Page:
On a calendar of many, the 14th of February is bubbled in with heart shaped markings for those drowning in love or for others loathing in jealousy by symbols of abomination and rage (yes such people exist too and live amongst the ordinary). Some people acknowledge this day as SAD (Single Awareness Day) and abstain themselves from the festivities of love and the boiling romance which subtly hangs heavily in the air. These “singletons” find the on-goings as aberrant and abscond to their desolate abode and wait for Cupid’s charge to abate. Abject and abashed, they immobilize the buttons of their TV remote by endlessly flipping through the mundane channels broadcasting what appears to be a barrage of movies and soap operas one after the other puppeteered by none other than Cupid himself, or by trying to soothe their unnerved senses abetted by the radio, but find their frustration relentlessly unwilling to cease. Time aggravates the individual into a two coloured dimension lined with red and pink and an “I hate Valentine’s Day” dinner beckons the lonely and lied to. The day marks the fall of the guillotine and abnegation by those unable to sway to the inevitable. Deranged or bound by the broken chains of a relationship (their hearts scarred and brutally wounded for what seems to be eternity) this day prospers into a rebellion where Cupid or heart shaped piñatas take the forefront and everybody displays their maturity and chutzpah by beating a candy-filled papier-mâché container with a wooden stick. Yep – that’s it, really mature.
But Valentine’s Day is not about bemused individuals transpiring against those head-over-heels, it isn’t for those who abnegate what they choose not to accept, and it certainly isn’t for those who want to give Cupid a taste of his own heart shaped pointy arrow. To understand the true essence of Valentine’s Day, one must reflect upon the archaic events and redirect their approach to realization with respect to history. The question with flummoxes the masses culminates in a respectful attitude towards the holiday is with respect to the origin of Valentine’s Day.
A plausible idiom provides a stance to this question: “All Roads lead to Rome.”
Yes, one of the most popular myths and perhaps the best known, originated in Rome. Love was believed to be a barrier between one’s capabilities and the desire to prosper. It was thought to devise a barricade between right and wrong. Emperor Claudius II believed in the above preposterous statements and in his arrogance to fortify his military strength, decided that single men made better soldiers than those with wives and families. As a result, he outlawed marriage for young men. Not being his first instance of cruelty and unpopular campaign, he had already earned the title of “Claudius the Cruel” by the citizens of Rome (hmmm, maybe “Claudius the Cute” by his love – who knows?!). Rules are meant to be broken, we all can agree with that but rule breakers punished to death? These were tyrannical eras of our history and hence, it was meant to be so for the messianic Saint Valentine. It is believed that in the year of 269 A.D., Saint Valentine (hero as Comic Book buffs might acknowledge him) and his dear friend Saint Marius (his trusty, loyal sidekick) decided to be the messiahs of Rome and secretly wed young lovers in secret (they didn’t marry them but got them married – you know what I mean). However, every superhero has an arch enemy, our trusty Saints had Claudius the Cruel. I would love to say that they somehow acquired magical superhero powers and whacked the crap out of our dictator villain (sorry, got a bit carried away there ); however, this story takes a tragic turn and plummets to the prison cells in the rat laden dungeons of Rome where Saint Valentine was bound to. Claudius the Cruel had ears all over the city (metaphorically please) and upon discovering of the actions of Saint Valentine, he imprisoned him and sentenced him to death. Love conquers all, and Saint Valentine was no exception. While in prison, he fell in love with a young girl, the jailer’s daughter. She provided him with company and moral support during the confinement of our hero; however, the story doesn’t end happily ever after. His execution could not be held in abeyance in the shadow of Claudius’ tyranny. It so happened that on the 14th day of February, a letter addressed to the girl arrived at her doorsteps, signed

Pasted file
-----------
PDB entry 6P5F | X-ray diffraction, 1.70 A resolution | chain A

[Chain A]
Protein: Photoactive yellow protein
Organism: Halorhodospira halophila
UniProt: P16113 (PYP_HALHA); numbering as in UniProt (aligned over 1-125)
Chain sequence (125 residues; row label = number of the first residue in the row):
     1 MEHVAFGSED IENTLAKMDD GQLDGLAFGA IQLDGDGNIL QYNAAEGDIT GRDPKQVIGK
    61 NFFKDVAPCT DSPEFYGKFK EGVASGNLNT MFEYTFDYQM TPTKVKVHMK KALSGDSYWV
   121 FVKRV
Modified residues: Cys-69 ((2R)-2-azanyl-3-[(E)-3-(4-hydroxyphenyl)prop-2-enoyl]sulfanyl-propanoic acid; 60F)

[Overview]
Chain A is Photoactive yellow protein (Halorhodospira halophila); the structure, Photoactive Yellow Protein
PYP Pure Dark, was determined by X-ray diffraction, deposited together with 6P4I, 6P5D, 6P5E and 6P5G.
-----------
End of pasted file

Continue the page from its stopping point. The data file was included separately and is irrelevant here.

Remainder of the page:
“From your Valentine.”
The story ends on a sad note. Our hero succumbed to the rule of a tyrant; however, the love lived on. In memory of the valiant feats accomplished by Saint Valentine in honour of society and the youth, Pope Gelasius set aside the 14th day of the second month dedicated to our hero in the year 496 A.D. It is this aspect that we acknowledge and cherish on the stipulated day. It is this love that we hold dear and hope that our lives will also blossom with love of the joy and purity as was with Saint Valentine.
Hence we celebrate Valentine’s Day by acknowledging the love we have for others by celebrating the achievements of Saint Valentine.
Submitted by Vitul